We’re back in July with a new type of post! A book review! Wow! Due to my slovenly nature and general disdain for sitting around and reading, I’ve never had the chance to share my thoughts and opinions on a relevant book here on the blog. THAT CHANGES TODAY, JACK!
Why am I doing this? Because I think my opinion matters? Nope. Because I am some sort of scholar? NOT BLOODY LIKELY. The reason I’m presenting this book review is because I think this type of historical narrative is interesting and worth reading for video game and sociology fans. Although Console Wars isn’t a straight historical account or, by any means, a history book, it tells the real life story of the momentous war between Sega and Nintendo. This company war was a pivotal moment in video game history that changed the industry quite a bit. Through understanding video game history perhaps we can better understand where we’re going.
TLDR: VIDEO GAME HISTORY IS IMPORTANT.
“Console Wars” is the latest book by acclaimed author Blake J. Harris, who is best know for the book and film “Moneyball”. Here’s a small synopsis of the book for those who are unaware:
In 1990, Nintendo had a virtual monopoly on the video game industry. Sega, on the other hand, was just a faltering arcade company with big aspirations and even bigger personalities. But that would all change with the arrival of Tom Kalinske, a man who knew nothing about videogames and everything about fighting uphill battles. His unconventional tactics, combined with the blood, sweat and bold ideas of his renegade employees, transformed Sega and eventually led to a ruthless David-and-Goliath showdown with rival Nintendo.
My thoughts: . Essentially Harris is telling the story of two businesses competing for the video game market. Sounds boring, right? Fortunately, Harris has the exceptional ability of making the mundane palatable. By focusing on specific individuals (primarily Tom Kalinske) Harris makes the narrative less about the historic business tactics that occurred and more about the personal struggle to adjust to mounting demands of working in multinational companies and keeping ahead in a sky rocketing industry. In doing so, the history is broken down in such a way that it feels compelling and almost episodic; you feel for the characters in a way that a traditional historical account wouldn’t be able to convey. These are interesting characters to say the least; they’re trailblazers and huge figures in the video game history whom many know little to nothing about. Like Moneyball, the book is more about the people than it is products. Likewise, the war between Sega and Nintendo is compelling enough to push the book forward
Half way through the book one would assume that Sega is the David of the story, going against the villain Nintendo. However, the book is never unfair to Nintendo or overly sympathetic to Sega. Obviously, Nintendo and Sega are no longer the same companies they were during the 90s, so it’s important to remember them for the companies they once were; Nintendo really did rule the industry with a power glove. Likewise, Sega is depicted as a company at war with itself, which in many led to its inevitable loss of power in the industry. These are interesting insights about these two companies that people may not know. By the end of the book, you may have a different perspective about these two companies.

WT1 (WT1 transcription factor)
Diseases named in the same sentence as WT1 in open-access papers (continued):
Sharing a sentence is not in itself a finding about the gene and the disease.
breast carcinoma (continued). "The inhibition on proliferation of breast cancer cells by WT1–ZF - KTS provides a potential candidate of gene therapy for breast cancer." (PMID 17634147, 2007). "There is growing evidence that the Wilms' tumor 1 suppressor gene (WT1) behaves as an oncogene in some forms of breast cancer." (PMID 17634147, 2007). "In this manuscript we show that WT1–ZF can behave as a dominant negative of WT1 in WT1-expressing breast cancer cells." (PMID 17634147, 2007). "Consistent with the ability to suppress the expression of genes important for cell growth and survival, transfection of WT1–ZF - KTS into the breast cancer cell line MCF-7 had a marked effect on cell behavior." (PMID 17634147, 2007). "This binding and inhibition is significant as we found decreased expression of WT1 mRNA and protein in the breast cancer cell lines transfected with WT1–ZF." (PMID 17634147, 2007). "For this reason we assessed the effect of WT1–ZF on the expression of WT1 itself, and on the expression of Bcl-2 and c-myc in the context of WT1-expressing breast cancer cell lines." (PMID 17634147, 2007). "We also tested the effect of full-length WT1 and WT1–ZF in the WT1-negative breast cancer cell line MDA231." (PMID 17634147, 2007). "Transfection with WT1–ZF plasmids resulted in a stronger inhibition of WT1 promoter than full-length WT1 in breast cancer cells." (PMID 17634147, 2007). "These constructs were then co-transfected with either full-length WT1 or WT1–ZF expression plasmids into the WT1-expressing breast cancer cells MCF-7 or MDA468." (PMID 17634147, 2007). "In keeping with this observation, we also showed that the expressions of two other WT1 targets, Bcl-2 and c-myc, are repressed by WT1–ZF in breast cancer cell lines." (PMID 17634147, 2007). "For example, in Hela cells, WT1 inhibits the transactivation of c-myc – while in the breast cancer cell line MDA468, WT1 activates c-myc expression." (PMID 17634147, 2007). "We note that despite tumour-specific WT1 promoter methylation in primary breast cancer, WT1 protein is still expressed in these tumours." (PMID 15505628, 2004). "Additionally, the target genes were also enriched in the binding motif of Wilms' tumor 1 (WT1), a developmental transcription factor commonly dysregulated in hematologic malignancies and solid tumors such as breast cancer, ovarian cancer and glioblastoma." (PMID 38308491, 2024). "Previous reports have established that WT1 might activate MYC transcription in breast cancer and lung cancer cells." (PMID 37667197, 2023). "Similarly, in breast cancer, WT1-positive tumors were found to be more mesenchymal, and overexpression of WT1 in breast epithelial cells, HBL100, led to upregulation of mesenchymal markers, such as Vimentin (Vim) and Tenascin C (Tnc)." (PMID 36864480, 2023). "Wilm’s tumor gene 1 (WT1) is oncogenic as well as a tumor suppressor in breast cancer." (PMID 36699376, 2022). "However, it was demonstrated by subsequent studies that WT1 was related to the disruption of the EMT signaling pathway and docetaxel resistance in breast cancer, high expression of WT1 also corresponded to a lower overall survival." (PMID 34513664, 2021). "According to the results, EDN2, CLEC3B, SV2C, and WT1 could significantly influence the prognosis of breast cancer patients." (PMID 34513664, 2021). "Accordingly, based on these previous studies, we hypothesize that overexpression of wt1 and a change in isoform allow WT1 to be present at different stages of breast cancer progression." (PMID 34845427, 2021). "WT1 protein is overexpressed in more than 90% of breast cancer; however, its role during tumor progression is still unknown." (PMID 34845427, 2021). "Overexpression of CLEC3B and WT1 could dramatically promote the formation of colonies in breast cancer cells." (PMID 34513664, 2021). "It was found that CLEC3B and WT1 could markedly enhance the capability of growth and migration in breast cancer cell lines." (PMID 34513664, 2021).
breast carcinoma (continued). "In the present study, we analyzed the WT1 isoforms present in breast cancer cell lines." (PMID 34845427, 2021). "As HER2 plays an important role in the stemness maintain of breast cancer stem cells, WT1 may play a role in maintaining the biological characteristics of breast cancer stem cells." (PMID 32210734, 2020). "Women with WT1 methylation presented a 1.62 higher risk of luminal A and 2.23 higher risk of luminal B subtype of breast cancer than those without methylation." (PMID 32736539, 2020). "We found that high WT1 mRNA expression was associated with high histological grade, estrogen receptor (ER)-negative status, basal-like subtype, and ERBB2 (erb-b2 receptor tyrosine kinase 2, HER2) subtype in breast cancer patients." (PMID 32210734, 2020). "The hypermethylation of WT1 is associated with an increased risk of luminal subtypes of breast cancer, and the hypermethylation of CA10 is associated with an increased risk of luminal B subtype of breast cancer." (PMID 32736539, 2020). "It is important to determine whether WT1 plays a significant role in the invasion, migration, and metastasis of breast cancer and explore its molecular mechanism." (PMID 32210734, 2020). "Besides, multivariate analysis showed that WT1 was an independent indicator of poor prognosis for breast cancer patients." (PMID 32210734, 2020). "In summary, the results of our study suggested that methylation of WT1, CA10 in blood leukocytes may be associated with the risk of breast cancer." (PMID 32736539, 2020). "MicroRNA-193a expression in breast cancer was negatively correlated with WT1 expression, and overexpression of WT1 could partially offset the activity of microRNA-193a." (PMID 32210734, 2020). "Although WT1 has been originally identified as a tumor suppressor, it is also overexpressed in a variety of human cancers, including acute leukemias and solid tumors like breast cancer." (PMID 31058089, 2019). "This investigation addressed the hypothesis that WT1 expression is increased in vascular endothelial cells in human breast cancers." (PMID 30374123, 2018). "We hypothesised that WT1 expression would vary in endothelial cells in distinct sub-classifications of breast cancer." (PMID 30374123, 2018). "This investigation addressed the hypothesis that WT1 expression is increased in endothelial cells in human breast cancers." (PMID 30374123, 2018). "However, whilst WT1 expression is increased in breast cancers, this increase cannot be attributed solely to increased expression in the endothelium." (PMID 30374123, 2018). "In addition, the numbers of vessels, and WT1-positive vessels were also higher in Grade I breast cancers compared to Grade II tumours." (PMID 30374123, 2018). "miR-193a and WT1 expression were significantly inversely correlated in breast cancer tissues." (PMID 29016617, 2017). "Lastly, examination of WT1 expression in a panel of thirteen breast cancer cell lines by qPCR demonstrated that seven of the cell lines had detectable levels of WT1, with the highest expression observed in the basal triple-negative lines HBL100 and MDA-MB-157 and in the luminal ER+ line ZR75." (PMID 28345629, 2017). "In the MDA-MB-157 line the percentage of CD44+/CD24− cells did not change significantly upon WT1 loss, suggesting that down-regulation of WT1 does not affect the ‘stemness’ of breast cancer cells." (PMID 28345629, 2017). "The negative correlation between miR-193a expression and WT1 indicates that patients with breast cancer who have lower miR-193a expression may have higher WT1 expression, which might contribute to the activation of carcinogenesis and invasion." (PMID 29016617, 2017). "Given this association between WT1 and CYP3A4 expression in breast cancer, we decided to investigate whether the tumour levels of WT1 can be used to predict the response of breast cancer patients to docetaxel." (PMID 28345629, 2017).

Sociological Content wise it’s interesting, but shouldn’t be taken for more than a narrative. Console Wars is in no way a research worthy historical account, but it provides very interesting insight into the culture of the video game industry and the community. The story is an account of the 90s and it in many ways reflects the mindsets and beliefs held by the majority in those years. Video games were a different beast in those days and the book gives readers a unique look back that gamers today may have forgotten or not known about..
In all, I’d recommend the book to any gamer looking to learn a little more about the history of video games. I considered myself pretty knowledgeable, especially when it came to the console war between Sega and Nintendo, but the book really takes the reader behind the scenes of these two massive companies in a way that other account do not. It’s honestly a compelling book, even if you’re not directly interested in it for the video game knowledge. It is a lengthy read, but it’s quite worth the read.
Of course, you can also wait for the upcoming film adaptation produced by Seth Rogen and Evan Goldberg. I’m sure it won’t completely translate to film, but if Moneyball is any indication of how Harris translates his books to film it should at least be worth the watch. That’s it. Book review over. Please give me a passing grade, teach! Maybe I’ll do more book reviews when I read more books.